There are usually about 15 volunteers staying at KMEC at any one time, plus two managers who are full time employees. I was sharing a bunk bed in a teensy cabin with one other volunteer. This made me a little claustrophobic at first but actually we were rarely in our cabins apart from right before bed so I had no trouble with personal space issues. We also became BFFs so never wanted to be apart anyway!

 

We pretty much lived outdoors, which is such a wonderful experience. Our cabin had a screen as a window to keep bugs out but apart from that you feel like you’re just living at one with nature. Even in the bathroom, when you shower or sit on the loo you’re looking out into the jungle.

 

The jobs you can do as a work trader at KMEC include maintenance, gardening, managing the reception, cooking, cleaning and yoga teaching. In exchange for your accommodation and free daily yoga, volunteers are asked to work 25 hours per week and pay $150 for food. I did a mixture of yoga teaching, housekeeping, working on reception and a bit of cooking for my ohana. A typical working day (5 days a week) looked like this:

 

7:30 – 9: teach yoga

9 – 10: breakfast

10 – 1: housekeeping reception/cook lunch

1 – 2: lunch

2 – 5: yoga practice, read, beach time

6:30: dinner + relax

 

As work trades are so common here, I felt part of a big community, almost like I was living like a local. The same people would pick me up when I was hitch hiking, I’d see people I knew at Uncle Robert’s market or at Kehena beach for the Sunday drum circle. I loved this way of traveling compared to just staying in hostels and doing touristy things everyday. Not only was it MUCH cheaper, but we got to find out about sites and activities that tourists would never see, simply because we were with people who live on the island permanently and knew all the secrets.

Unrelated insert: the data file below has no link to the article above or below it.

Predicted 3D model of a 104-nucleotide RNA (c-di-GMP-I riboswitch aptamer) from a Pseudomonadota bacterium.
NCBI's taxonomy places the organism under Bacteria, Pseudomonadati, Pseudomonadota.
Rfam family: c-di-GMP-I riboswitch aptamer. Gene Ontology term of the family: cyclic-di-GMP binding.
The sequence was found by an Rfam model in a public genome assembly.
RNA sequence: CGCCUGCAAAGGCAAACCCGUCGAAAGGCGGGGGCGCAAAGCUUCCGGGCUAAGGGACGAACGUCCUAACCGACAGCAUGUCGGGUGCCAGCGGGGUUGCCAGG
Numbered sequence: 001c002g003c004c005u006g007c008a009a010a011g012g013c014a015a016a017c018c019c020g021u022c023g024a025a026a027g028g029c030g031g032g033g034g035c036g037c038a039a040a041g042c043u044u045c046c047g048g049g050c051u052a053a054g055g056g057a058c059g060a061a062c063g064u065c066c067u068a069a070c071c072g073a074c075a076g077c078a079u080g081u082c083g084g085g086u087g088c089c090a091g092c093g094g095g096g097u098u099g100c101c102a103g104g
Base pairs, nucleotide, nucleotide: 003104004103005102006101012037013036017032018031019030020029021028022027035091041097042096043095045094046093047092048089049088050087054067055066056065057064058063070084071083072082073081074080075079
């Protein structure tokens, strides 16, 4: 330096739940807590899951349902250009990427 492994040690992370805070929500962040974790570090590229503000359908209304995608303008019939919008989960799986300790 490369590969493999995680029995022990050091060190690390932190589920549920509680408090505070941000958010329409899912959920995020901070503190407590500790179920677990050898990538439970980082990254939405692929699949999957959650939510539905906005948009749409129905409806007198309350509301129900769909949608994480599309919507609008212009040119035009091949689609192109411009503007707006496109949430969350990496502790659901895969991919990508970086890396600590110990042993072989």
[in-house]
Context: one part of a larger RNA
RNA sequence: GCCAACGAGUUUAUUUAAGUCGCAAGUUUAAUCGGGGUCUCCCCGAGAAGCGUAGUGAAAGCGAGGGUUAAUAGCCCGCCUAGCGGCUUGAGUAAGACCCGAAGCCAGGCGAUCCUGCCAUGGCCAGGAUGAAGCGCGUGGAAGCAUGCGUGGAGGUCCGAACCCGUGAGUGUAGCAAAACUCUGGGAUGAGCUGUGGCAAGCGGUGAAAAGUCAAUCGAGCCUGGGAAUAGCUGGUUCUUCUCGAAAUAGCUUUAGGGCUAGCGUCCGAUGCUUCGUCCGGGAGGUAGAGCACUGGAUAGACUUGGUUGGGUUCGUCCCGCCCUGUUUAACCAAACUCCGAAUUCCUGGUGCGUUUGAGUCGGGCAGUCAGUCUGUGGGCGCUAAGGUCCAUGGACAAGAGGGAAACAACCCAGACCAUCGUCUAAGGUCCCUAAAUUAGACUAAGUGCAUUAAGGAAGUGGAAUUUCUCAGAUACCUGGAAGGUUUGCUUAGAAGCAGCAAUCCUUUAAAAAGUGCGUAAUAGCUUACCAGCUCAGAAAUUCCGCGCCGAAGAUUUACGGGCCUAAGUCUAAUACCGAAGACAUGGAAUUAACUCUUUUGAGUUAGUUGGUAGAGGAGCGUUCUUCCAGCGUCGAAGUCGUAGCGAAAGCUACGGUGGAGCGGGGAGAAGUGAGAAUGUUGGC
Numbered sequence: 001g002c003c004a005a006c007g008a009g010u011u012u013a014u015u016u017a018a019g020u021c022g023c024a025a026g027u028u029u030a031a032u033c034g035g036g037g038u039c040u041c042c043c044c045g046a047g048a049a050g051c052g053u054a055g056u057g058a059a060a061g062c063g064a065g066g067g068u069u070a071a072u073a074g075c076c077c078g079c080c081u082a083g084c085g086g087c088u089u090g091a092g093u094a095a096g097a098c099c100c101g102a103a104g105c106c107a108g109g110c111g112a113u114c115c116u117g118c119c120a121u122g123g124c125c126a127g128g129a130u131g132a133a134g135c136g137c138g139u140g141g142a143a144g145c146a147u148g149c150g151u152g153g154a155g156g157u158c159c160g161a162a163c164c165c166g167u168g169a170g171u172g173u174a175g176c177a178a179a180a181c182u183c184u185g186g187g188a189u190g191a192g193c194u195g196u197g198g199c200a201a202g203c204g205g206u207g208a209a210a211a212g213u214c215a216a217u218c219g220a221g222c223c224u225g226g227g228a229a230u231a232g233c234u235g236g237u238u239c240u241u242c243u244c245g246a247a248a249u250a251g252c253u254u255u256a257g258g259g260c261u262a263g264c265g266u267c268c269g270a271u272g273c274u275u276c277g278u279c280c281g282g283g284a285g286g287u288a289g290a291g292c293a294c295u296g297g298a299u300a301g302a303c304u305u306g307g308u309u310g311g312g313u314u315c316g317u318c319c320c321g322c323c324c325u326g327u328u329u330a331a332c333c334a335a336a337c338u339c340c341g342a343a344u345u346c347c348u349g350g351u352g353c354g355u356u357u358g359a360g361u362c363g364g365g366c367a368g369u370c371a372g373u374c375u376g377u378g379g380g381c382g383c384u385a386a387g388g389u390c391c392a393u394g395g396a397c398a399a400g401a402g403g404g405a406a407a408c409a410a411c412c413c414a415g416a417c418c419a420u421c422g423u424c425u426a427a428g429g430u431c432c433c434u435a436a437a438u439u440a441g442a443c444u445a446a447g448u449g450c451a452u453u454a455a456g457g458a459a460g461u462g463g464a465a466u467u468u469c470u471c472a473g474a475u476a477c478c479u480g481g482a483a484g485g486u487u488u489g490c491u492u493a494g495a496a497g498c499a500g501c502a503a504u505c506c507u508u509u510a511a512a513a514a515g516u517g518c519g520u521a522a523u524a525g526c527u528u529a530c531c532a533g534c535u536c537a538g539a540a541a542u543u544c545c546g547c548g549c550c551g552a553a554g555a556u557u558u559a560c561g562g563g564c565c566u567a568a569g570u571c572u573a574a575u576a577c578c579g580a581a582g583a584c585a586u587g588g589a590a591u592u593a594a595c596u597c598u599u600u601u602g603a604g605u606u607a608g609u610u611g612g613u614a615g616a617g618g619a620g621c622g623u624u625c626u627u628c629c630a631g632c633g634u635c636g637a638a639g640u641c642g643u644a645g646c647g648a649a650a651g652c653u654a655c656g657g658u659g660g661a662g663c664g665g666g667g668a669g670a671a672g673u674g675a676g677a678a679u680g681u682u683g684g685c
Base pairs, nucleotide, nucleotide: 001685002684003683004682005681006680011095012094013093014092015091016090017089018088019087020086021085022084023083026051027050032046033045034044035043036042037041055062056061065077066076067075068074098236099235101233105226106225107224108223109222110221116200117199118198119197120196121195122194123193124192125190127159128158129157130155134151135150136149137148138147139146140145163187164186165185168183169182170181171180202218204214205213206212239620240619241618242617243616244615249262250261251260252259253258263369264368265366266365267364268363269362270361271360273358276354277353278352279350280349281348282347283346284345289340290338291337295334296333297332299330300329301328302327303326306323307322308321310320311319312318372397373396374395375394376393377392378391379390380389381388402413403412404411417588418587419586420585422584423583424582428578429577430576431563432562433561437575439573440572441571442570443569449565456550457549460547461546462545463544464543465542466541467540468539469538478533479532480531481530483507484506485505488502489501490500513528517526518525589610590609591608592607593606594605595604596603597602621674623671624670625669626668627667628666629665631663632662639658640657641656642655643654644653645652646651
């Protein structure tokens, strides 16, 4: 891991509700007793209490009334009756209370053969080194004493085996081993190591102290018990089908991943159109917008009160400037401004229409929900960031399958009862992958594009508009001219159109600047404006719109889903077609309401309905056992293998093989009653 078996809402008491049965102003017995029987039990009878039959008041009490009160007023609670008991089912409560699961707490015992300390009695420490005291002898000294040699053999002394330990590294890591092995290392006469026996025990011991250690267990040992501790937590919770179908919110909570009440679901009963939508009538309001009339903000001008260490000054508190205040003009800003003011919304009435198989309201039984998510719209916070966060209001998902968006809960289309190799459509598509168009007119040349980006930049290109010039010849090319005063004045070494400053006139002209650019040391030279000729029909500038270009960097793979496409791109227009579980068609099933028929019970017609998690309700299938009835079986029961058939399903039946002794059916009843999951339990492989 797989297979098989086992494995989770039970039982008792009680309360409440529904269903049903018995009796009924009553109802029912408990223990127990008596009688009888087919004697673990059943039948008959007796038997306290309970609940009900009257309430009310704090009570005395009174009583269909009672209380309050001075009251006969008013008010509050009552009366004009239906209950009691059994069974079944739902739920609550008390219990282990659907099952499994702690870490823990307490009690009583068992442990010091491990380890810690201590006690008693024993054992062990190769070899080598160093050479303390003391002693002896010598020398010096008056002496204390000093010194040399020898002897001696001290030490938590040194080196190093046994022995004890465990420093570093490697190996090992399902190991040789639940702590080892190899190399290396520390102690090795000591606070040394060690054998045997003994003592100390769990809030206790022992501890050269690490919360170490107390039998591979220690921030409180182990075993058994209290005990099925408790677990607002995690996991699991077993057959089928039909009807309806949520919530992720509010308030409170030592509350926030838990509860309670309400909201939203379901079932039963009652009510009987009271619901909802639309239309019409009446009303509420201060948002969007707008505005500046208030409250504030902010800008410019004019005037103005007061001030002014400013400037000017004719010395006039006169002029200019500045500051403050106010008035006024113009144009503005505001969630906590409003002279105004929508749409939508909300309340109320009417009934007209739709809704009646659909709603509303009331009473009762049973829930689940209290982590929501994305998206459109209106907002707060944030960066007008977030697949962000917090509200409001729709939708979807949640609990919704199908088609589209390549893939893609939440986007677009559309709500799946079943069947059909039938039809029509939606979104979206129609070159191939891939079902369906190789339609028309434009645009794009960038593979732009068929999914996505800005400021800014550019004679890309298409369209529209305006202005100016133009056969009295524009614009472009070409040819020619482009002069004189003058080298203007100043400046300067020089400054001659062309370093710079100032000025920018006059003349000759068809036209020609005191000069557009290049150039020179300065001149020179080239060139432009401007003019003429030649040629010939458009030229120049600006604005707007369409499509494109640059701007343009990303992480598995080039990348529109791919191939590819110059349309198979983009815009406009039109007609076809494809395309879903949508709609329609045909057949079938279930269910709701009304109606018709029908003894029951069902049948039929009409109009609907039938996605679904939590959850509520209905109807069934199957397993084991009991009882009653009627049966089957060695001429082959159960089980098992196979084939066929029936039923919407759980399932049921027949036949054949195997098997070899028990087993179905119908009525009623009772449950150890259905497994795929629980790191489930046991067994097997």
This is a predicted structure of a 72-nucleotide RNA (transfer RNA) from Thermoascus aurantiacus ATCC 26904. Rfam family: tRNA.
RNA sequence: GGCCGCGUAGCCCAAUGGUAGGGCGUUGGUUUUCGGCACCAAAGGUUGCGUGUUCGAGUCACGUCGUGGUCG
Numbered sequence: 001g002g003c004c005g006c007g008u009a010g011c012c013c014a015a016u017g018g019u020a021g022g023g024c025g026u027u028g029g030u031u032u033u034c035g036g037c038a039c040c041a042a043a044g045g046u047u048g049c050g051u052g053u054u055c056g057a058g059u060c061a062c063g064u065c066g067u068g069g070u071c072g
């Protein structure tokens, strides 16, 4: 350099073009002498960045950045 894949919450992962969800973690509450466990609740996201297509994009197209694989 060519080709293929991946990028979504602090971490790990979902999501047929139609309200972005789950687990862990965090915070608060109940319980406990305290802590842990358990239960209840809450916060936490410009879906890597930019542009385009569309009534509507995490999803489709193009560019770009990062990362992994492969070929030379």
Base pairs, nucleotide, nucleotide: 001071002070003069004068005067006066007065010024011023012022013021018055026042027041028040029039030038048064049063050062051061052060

“Ohana” means family.

 

I know it’s inevitable to become close with people you’re living and working with, but there is definitely something special about the people at KMEC!

 

Even though we were experiencing some of the most unique, out-of-this-world activities on a weekly basis (active lava flows, wild horses, whale watching) it’s the smaller, everyday things that will stay in my memory forever.

 

Like chasing cockroaches out of my cabin with my roomie almost on a nightly basis. Or hitchhiking 3 hours across the volcano crammed in the back of a truck with 2 other volunteers. Or singing around a campfire with the whole crew.

 

I could go on forever, but suffice to say it was one of the happiest times in my life so far.

Teaching Yoga at KMEC

 

Teaching yoga every single day at KMEC allowed me to develop my teaching skills to another level. Each class was a mix of guests and other volunteers, which gave me the experience of watching some students progress each day, but also the variety and challenge of always having new students in the class. In the afternoons I’d often help my friends work on specific asanas so I also had plenty of experience teaching in a one-to-one setting.

 

With the experience I got at KMEC (plus several other Yoga Trades I did throughout the year) I found it much easier to get teaching positions at studios when I got back home.

 

Final Thoughts

 

My time at KMEC was truly one of the happiest times of my life. Everyone who passes through remarks on just how special the energy is here, guests and staff alike. This side of the island has so many unique things to see and do and KMEC is the perfect base from which to access all of them, whilst being a unique experience in its own right.

 

I feel so lucky to have had the opportunity to be a part of this special community and I truly mean it when I say: Big Island, I’ll be back.

 

Mahalo for reading everyone!